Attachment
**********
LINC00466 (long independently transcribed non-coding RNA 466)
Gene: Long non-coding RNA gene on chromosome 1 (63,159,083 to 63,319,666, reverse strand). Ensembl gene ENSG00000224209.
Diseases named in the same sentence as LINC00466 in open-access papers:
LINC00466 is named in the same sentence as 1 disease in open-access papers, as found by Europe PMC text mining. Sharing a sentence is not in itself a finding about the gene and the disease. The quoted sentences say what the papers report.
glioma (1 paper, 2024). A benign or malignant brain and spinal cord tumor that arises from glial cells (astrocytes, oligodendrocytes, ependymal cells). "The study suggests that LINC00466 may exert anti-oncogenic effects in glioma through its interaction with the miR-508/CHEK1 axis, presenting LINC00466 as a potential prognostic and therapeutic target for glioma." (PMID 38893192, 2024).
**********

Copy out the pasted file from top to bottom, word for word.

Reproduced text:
LINC00466 (long independently transcribed non-coding RNA 466)
Gene: Long non-coding RNA gene on chromosome 1 (63,159,083 to 63,319,666, reverse strand). Ensembl gene ENSG00000224209.
Diseases named in the same sentence as LINC00466 in open-access papers:
LINC00466 is named in the same sentence as 1 disease in open-access papers, as found by Europe PMC text mining. Sharing a sentence is not in itself a finding about the gene and the disease. The quoted sentences say what the papers report.
glioma (1 paper, 2024). A benign or malignant brain and spinal cord tumor that arises from glial cells (astrocytes, oligodendrocytes, ependymal cells). "The study suggests that LINC00466 may exert anti-oncogenic effects in glioma through its interaction with the miR-508/CHEK1 axis, presenting LINC00466 as a potential prognostic and therapeutic target for glioma." (PMID 38893192, 2024).